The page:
March 27, 2023
Signalis is old-school PlayStation-era horror at its finest

Signalis is old-school PlayStation-era horror at its finest

New resident Evil the games are great, but there’s still something about the slow, grimy, and mysterious old entries in the series. There’s a special vibe that comes from the steady pacing, rough graphics, and convoluted puzzles that always make PlayStation-era horror stand out. And while developer Rose-Engine reported is a modern take, it channels some of the best parts of series like silent Hill, Resident Evil, and dinosaur crisis for classic scares.

reported puts you in the role of Elster, a kind of synthetic worker who, at the start of the game, finds herself waking up on an empty, destroyed spaceship. Her memories are mostly gone, but she manages to get to an underground facility, barely knowing anymore that she’s looking for someone. The rest of the game consists of a dozen hours of piecing together who Elster is as well as the truth behind the horrors of the facility she explores.

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If you’ve played any of the aforementioned horror games, reported will feel instantly familiar, evoking long-lost days of tightly gripping a gray PlayStation controller while running from zombies. The third-person horror game has a steady pace; Elster fortunately does not have the infamous resident Evil tank controls, moving more fluidly, but she still explores slowly, and aiming can be difficult.

This, of course, makes it all the more terrifying when bloodthirsty synthetic machines are after you. reported isn’t technically a zombie game, but many of its enemies – the glitched remains of a colony of underground workers – can look like wandering undead. As a survival horror game, reported also has other genre staples, like a small inventory (you can only hold six items at a time), limited resources (I still need more shotgun shells), and oh so many doors that require encrypted key cards before you can proceed. That said, there are a few more modern touches, like less punishing save points and, my favorite, a map with just the right amount of useful information.

The game also looks like the game. Whereas reported is not a 32-bit game, it often feels like one, with grainy, blocky visuals and frequent glitches that make you feel like a synthetic being slowly losing its synthetic mind. The rooms are small and cramped inside an oppressive, brutalist building, which adds to the tension, and the enemy plans are simple but menacing. There’s a real analog feel to the game too, with puzzles that involve lots of big switches and dials, and the ability to look closely at polygonal objects in your inventory, as if they were real objects.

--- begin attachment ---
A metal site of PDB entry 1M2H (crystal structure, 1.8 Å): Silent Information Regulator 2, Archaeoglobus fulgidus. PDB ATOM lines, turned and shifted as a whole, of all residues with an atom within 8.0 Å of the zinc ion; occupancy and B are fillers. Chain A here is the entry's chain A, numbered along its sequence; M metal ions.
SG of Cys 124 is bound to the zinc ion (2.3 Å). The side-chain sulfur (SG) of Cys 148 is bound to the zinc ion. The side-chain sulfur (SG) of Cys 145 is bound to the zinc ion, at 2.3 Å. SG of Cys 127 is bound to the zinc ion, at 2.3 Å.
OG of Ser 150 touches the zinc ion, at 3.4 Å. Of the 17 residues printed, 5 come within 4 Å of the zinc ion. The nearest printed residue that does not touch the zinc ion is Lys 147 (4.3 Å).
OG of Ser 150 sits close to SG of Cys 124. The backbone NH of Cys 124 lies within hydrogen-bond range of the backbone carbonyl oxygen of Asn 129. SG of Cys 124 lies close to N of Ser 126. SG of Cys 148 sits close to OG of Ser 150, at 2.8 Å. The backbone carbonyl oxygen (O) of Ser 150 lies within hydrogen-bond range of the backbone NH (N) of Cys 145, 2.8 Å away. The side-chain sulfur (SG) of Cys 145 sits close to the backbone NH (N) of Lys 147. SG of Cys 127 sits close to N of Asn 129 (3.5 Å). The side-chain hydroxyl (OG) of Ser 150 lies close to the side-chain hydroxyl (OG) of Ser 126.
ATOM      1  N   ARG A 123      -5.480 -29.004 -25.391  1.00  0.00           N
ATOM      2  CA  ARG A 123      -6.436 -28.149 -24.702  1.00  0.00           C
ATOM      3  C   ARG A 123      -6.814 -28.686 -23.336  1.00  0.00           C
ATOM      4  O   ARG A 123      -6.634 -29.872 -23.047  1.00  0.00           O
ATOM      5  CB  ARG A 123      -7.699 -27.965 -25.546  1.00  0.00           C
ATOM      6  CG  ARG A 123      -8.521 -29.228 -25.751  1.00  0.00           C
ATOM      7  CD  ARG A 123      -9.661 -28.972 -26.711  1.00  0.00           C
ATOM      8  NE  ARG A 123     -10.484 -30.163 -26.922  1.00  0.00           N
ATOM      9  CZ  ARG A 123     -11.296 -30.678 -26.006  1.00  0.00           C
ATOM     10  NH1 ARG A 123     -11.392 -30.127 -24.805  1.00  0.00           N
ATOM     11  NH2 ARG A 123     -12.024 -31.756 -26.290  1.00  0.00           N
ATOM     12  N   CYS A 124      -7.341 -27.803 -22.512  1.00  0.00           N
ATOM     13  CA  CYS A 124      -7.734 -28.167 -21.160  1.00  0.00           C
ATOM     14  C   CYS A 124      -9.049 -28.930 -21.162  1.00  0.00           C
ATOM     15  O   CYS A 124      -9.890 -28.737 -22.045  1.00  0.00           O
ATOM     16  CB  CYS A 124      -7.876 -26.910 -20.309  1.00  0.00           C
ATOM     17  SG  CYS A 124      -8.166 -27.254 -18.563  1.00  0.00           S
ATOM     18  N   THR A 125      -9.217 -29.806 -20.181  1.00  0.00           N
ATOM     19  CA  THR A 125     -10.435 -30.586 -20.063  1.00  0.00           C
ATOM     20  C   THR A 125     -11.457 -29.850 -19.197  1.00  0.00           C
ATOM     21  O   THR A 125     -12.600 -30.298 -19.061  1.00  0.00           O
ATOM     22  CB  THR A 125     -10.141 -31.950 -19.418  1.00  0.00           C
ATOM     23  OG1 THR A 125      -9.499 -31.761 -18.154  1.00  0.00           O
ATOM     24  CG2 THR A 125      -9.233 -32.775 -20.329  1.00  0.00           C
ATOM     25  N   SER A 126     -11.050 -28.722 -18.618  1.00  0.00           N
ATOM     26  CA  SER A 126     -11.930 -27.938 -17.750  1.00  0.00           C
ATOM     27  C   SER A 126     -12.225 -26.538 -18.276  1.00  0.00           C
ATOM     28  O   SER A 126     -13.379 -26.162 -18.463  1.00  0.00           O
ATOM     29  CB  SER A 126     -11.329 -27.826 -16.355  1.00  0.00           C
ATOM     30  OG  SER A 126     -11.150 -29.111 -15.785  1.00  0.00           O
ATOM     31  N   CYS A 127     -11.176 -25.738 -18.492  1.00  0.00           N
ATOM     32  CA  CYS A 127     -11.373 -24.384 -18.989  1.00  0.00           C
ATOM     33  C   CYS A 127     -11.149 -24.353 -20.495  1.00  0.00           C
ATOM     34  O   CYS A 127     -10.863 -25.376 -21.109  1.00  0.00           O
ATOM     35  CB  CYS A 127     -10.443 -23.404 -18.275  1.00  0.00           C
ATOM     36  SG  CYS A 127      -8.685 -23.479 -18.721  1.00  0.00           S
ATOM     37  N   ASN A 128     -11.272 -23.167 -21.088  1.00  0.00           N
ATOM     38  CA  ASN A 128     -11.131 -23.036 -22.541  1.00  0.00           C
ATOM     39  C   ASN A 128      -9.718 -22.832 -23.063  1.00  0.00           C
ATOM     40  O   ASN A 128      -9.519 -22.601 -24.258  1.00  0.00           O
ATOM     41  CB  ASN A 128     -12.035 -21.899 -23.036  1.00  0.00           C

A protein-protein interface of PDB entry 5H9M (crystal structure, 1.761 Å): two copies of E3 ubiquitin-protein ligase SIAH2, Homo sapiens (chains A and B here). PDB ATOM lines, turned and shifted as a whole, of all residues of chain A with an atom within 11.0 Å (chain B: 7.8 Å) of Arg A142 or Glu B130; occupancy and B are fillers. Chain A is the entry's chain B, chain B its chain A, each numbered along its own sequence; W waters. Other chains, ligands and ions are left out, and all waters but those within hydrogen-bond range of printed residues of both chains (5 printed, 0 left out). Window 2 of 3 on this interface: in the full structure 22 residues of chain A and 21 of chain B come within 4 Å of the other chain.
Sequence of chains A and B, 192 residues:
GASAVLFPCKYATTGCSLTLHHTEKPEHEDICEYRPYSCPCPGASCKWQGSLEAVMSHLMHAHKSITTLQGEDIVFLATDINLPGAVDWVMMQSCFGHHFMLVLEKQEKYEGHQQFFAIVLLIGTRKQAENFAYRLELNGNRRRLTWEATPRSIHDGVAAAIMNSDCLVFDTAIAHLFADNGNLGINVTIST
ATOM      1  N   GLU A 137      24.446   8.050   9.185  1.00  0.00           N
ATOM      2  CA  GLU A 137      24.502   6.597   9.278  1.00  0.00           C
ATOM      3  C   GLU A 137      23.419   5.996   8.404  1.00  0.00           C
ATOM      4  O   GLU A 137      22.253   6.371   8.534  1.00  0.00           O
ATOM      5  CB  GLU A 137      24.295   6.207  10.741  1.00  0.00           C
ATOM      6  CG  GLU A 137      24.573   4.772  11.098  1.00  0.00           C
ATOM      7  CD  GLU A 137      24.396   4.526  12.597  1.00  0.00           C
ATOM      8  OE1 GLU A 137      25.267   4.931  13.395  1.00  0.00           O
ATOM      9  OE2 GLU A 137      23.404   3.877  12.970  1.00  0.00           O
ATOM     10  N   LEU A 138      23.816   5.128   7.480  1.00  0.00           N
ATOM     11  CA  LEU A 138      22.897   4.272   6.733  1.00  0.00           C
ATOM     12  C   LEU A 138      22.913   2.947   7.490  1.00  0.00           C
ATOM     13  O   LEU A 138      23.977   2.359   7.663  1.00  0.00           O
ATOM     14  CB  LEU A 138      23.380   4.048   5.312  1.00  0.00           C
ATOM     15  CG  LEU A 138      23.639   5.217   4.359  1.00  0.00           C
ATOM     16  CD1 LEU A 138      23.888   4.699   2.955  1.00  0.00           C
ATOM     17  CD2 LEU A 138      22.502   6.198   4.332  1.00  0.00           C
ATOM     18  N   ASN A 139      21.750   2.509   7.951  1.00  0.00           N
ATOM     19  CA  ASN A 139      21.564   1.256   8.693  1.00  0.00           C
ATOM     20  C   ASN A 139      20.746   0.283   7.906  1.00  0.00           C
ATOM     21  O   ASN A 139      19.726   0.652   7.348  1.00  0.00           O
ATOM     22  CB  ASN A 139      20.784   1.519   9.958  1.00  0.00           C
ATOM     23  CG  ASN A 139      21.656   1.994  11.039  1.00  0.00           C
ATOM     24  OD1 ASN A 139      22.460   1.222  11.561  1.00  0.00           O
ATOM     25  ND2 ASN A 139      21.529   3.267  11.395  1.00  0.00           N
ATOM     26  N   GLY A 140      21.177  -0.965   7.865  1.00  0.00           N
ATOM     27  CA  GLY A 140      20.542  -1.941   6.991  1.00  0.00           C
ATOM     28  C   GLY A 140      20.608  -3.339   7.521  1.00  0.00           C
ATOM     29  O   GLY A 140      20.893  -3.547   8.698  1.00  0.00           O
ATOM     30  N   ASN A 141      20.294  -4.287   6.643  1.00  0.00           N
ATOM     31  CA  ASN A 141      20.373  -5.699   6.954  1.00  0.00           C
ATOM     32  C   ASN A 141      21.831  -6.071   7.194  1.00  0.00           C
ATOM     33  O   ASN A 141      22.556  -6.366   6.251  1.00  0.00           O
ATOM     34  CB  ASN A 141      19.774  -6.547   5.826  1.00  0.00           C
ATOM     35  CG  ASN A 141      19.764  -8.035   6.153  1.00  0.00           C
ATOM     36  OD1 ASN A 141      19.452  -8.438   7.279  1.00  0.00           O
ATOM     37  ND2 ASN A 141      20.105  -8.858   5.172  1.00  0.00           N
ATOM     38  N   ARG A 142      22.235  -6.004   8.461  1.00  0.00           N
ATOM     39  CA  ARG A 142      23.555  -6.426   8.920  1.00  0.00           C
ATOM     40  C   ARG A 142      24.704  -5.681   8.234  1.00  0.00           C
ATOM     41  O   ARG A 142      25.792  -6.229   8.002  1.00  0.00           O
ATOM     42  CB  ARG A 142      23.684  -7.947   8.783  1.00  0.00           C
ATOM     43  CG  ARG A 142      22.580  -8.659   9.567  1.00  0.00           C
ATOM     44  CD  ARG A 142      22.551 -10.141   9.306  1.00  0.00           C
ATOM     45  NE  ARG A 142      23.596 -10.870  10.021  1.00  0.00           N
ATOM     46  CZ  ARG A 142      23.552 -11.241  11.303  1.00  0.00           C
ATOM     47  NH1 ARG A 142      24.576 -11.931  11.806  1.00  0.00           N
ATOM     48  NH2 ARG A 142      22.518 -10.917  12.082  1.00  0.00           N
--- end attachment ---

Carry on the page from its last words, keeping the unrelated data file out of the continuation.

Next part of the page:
A screenshot from the horror game Signalis.

a:hover]:black-text [&>a]:shadow-underline-gray-63 [&>a:hover]:shadow-underline-black text-gray-63″>Image: Humble Games

reported does an amazing job of steadily increasing fear. When it starts, it’s mostly loneliness. You are alone in a dark facility, most of which is enclosed. But as you open doors and go deeper into the basement, the terror increases exponentially. You go from researching in bland, dark offices, to stalking in medical facilities, and ultimately to extremely gross horrors that I won’t spoil. The same goes for the cryptic narration, told mostly through old notes and journals, which begins with a few simple descriptions of the facility before descending into madness. It’s the kind of game where you’ll open a note that just says “leave this place” and nothing else.

That said, while I loved the old-school vibe of reported, there are places where it can feel frustratingly dated. A few of the puzzles are way too convoluted and forced me to do some trial and error, which temporarily killed the momentum of the game. (The majority of the puzzles are awesome, though, and I even pulled out a pen and a notebook to solve some of them.) And while I appreciate the small inventory and how having to make tough choices about weapons and healing items can make things scarier, still annoying; I spent a lot of time backtracking as I had to store my key cards or other items in a safe until I needed them.

These moments may add a bit of boredom to the experience, but they don’t take away from what reported is. It’s refreshing to remember why this style of horror is so effective. reported isn’t shy about its influences, but it’s so well crafted. By the time it’s all over, the game definitely has its own distinct identity – and plenty of gritty horrors to haunt your dreams.

reported is available now on PC, PS4, Nintendo Switch and Xbox One.

#Signalis #oldschool #PlayStationera #horror #finest

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